In just a few days, HTC and Verizon will take the stage where they will presumably announced and thus, launch the HTC Droid DNA, a 5-inch phablet that will likely become the latest edition in the Droid series of smartphones.
The Droid DNA isn’t a typical Droid smartphone however. Instead, it’s looking like it will be the first that features a massive display, even bigger than the 4.7-inch displays on the Droid RAZR HD and Droid RAZR MAXX HD. The screen is why the Droid DNA, and other devices with larger screen sizes like the Galaxy Note 2, are not called smartphones but phablets. That is, they are essentially small tablets that work as smartphones.
It’s a concept that failed many times before the Samsung Galaxy Note arrived back in 2011 and it’s now one that has become so mainstream that manufacturers like LG, Sony and HTC are jumping on board with their own respective phablet devices.
As a long time fan of Droid-branded smartphones, the HTC Droid DNA is extremely intriguing even more so when you throw in the fact that it might feature a quad-core processor and a ridiculous display.
What’s more is that this device might be the first real competitor to the Galaxy Note’s reign as the Phablet King. Or, it might just end up in the bargain bin with the LG Intuition. Like I do with many devices, updates and release dates, I’ve been giving this Droid DNA some thought.
Here are those thoughts.
Its Most Intriguing Feature
Easily, the most intriguing rumored feature (lest we forget it’s still not announced) of the Droid DNA is its display. Not the size of the display, though a 5-inch screen seems more manageable than the 5.5-inch display of the Galaxy Note 2, but the resolution and the pixels-per-inch count of the display.
The HTC Butterfly J, a device that is supposed the sibling of the Droid DNA, will be hitting Japan with a full HD 1080p, LCD-3 display and it’s possible that the Droid DNA will have the same display. Throw in the fact that it has 400+ pixels per inch, the iPhone 5 has 326ppi, and HTC has my attention.
The Galaxy Note 2 display isn’t an upgrade over the resolution found on the previous model so this is a weakness that HTC can and should capitalize on as a full HD display on a phablet, which are productivity and content consuming beasts, looks and sounds amazing.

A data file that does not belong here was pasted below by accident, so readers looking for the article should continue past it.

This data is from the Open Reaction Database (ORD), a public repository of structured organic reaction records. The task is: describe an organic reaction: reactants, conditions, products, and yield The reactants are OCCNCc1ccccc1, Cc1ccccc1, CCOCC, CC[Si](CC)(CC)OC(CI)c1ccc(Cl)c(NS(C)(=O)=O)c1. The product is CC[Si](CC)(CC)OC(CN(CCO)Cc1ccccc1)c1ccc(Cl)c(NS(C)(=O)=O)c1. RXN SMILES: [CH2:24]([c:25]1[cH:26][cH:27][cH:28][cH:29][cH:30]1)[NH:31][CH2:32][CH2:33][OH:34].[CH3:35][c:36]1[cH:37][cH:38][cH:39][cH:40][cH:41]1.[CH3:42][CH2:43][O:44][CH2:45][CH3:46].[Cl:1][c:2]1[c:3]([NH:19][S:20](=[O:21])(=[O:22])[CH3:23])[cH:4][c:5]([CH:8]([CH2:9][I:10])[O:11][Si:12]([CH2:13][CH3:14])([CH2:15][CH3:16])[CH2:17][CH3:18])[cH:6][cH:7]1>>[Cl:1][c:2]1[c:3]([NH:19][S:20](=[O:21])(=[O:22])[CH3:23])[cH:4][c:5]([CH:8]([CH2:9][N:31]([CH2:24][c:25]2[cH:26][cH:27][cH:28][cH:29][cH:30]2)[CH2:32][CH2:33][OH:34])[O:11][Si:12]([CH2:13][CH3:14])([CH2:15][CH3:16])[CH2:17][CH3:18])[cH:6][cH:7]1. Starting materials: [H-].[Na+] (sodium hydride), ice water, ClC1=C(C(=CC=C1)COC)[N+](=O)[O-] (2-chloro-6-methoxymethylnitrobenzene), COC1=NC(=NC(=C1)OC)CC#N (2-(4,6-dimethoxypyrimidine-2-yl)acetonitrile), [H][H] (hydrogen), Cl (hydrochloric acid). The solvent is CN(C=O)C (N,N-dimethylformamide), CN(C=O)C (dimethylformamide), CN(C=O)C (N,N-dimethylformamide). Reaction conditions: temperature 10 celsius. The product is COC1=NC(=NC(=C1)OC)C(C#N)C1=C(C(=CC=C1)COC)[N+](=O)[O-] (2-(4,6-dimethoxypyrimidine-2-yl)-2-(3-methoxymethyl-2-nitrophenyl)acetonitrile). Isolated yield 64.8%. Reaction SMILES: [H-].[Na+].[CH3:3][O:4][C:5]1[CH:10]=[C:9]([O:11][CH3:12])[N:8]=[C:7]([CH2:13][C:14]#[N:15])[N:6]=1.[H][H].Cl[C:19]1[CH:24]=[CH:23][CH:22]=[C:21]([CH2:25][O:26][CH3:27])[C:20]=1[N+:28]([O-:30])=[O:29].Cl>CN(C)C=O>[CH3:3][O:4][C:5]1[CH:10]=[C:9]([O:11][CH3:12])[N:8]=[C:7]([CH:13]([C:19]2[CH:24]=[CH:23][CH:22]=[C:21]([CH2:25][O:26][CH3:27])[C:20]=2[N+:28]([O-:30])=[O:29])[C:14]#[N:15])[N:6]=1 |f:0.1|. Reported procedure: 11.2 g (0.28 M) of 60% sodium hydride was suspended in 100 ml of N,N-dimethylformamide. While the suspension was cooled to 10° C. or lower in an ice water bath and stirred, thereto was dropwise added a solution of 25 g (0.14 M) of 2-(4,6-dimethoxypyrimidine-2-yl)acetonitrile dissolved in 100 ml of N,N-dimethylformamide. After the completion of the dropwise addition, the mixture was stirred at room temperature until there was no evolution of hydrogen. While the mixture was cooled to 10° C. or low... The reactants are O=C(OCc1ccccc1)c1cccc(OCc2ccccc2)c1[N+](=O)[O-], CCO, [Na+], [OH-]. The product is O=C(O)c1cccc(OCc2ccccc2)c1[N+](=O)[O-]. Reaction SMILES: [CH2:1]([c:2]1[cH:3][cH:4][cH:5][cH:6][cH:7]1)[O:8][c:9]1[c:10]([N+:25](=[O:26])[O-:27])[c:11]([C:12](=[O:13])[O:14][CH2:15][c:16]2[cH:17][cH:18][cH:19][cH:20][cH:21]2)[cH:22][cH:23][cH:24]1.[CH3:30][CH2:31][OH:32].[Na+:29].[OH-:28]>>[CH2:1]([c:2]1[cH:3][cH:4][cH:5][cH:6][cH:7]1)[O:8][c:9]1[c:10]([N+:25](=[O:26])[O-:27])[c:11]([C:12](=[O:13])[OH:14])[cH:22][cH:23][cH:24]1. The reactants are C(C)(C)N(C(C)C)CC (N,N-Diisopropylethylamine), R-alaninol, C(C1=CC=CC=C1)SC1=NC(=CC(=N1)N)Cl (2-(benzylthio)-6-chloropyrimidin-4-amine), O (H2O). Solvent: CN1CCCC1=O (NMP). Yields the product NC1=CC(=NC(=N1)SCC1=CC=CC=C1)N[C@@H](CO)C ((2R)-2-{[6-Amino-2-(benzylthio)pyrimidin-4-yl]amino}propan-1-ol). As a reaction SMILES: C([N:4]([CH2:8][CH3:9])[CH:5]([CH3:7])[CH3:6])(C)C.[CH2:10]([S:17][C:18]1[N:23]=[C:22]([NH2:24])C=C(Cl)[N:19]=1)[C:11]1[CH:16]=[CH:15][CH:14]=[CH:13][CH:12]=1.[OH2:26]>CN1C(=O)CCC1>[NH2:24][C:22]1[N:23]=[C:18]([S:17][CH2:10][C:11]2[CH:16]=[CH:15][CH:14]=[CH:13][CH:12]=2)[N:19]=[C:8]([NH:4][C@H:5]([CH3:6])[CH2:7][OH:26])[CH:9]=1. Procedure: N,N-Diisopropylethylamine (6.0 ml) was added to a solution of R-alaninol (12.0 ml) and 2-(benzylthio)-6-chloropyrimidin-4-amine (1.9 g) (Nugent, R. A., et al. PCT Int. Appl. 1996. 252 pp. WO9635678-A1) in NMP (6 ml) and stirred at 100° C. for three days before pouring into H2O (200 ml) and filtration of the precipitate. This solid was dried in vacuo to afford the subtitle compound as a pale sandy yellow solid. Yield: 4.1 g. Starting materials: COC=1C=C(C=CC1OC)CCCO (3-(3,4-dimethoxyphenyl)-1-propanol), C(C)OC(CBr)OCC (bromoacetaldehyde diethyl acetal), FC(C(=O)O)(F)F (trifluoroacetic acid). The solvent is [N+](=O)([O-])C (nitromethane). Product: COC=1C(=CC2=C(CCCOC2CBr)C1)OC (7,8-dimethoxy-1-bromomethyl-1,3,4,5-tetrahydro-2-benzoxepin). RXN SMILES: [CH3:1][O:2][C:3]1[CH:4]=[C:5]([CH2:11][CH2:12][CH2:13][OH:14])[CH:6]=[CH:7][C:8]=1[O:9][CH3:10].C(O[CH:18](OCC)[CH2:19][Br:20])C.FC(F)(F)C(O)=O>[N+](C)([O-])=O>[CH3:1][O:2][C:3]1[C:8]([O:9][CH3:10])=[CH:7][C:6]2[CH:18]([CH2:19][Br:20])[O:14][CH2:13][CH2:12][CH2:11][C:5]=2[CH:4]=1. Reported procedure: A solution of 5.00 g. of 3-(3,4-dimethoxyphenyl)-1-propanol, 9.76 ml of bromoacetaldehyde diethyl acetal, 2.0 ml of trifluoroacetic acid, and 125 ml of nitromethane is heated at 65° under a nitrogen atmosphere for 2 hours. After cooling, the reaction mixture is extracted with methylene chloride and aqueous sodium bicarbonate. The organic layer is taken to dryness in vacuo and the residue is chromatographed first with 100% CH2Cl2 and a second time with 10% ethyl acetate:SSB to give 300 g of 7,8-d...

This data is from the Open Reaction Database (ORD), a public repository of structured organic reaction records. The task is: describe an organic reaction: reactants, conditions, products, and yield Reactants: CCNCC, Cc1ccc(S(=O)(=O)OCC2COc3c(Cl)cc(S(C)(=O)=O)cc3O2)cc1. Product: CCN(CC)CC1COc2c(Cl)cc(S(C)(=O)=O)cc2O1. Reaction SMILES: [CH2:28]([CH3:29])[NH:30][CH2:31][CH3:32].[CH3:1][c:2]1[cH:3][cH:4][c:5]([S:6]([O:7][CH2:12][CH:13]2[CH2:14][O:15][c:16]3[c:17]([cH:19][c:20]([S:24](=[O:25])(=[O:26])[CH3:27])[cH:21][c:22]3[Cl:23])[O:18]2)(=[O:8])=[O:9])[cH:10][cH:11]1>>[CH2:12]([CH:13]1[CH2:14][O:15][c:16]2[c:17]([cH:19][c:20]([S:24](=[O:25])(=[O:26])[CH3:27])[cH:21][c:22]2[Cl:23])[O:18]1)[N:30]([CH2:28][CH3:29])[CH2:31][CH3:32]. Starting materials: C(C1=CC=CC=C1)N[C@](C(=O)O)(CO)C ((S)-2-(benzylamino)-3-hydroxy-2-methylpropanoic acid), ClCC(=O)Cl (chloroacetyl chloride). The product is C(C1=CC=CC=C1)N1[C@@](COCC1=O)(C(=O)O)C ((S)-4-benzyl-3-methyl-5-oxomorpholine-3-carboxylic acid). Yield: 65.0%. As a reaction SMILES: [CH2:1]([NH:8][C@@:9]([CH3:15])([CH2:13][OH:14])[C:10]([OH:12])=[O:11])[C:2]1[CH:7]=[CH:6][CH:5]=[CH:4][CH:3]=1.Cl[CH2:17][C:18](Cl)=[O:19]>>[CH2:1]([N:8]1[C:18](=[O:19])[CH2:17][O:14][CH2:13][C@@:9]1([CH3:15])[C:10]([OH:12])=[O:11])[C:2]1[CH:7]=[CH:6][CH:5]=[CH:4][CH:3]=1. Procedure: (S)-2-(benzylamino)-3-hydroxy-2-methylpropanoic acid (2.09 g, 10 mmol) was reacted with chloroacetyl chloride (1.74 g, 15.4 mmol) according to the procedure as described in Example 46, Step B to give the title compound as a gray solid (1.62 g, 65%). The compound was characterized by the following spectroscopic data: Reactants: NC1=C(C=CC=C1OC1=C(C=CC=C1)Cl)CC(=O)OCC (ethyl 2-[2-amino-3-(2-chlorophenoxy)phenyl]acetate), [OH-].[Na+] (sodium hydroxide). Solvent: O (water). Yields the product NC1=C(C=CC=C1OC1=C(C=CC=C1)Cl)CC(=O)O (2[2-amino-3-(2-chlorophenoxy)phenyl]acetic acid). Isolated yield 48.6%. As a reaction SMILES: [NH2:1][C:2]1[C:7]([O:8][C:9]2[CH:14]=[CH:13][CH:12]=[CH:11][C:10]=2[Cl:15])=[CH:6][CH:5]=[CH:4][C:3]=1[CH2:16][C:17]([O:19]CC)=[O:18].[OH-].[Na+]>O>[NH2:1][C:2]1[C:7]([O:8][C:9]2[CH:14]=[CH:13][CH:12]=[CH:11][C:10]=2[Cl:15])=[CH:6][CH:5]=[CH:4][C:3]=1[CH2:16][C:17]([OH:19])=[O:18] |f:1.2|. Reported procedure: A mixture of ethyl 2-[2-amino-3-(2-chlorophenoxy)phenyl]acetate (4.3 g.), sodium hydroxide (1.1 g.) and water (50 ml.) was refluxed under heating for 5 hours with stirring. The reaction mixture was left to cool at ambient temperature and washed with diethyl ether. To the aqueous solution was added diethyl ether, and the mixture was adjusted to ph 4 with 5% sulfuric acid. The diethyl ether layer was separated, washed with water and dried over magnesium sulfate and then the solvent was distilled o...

I still have my doubts about whether it will indeed show up on the Droid DNA given that no other phone in the U.S. has this technology on board yet but if it does, look for this to be the centerpiece of HTC’s announcement and a major reason why people buy in.
The Others Aren’t So Bad Either
That’s not to say the other features look bad either. The Droid DNA looks like it’s going to be an extremely powerful smartphone, with or without the full 1080p display. It’s rumored to have a quad-core processor, 2GB of RAM and a 8MP camera.
The processor and RAM should ensure that games and other content work smoothly with Android 4.1 Jelly Bean, its presumed operating system, and look great at the same time. Additionally, as we saw with the camera on the HTC One X, HTC has been putting forth some high quality cameras and I expect the HTC Droid DNA to have a camera that blows the ordinary camera on the Galaxy Note 2 out of the water.
It also looks like it will have a solid design reminiscent of the Droid Incredible series. Keep in mind, HTC also has stressed that it wants to keep its phones thin and I expect the Droid DNA will adhere to that policy.
Price is Key
Still, hardware alone is going to win the battle against the Samsung Galaxy Note 2. It’s going to need some other pieces if it wants to really compete and put a dent in the Galaxy Note 2’s sales.
First, price. This is an area where HTC can definitely make a splash. While the Galaxy Note 2 toils with $299.99 on-contract price tags, the Droid DNA could easily swoop in with a price tag far under that and steal away customers who are on the fence about spending $300 for a smartphone.
We’ve seen a rumored $199.99 price tag and that, combined with the high-end hardware, would put HTC right into the thick of things as far as the tablet race is concerned.
Something else HTC needs with the Droid DNA is something other than Android 4.1 Jelly Bean and HTC Sense. The Samsung Galaxy Note 2 offers some useful applications for its S-Pen stylus and it also offers split screen multitasking that truly takes advantage of the device’s quad-core processor and massive display.
HTC needs to do something unique with its software. The Android/Sense combo just won’t cut it when the Galaxy Note 2 offers some truly incredible and unique software features.
Convince people that they need the screen real estate. Make the 1080p HD, if it’s there, count.
Won’t Dethrone the Galaxy Note 2…Yet
The Samsung Galaxy Note 2 has sold millions worldwide, three million to be exact, even before hitting AT&T and Verizon. However, I truly think there is room for a competitor in a space that the Galaxy Note has dominated for the past year and from the looks of things, the Droid DNA might be it. Just not this year.
The full HD display could definitely make it a sleeper hit with consumers but don’t expect to hear HTC touting sales numbers for this phone like Samsung has with the Galaxy Note 2.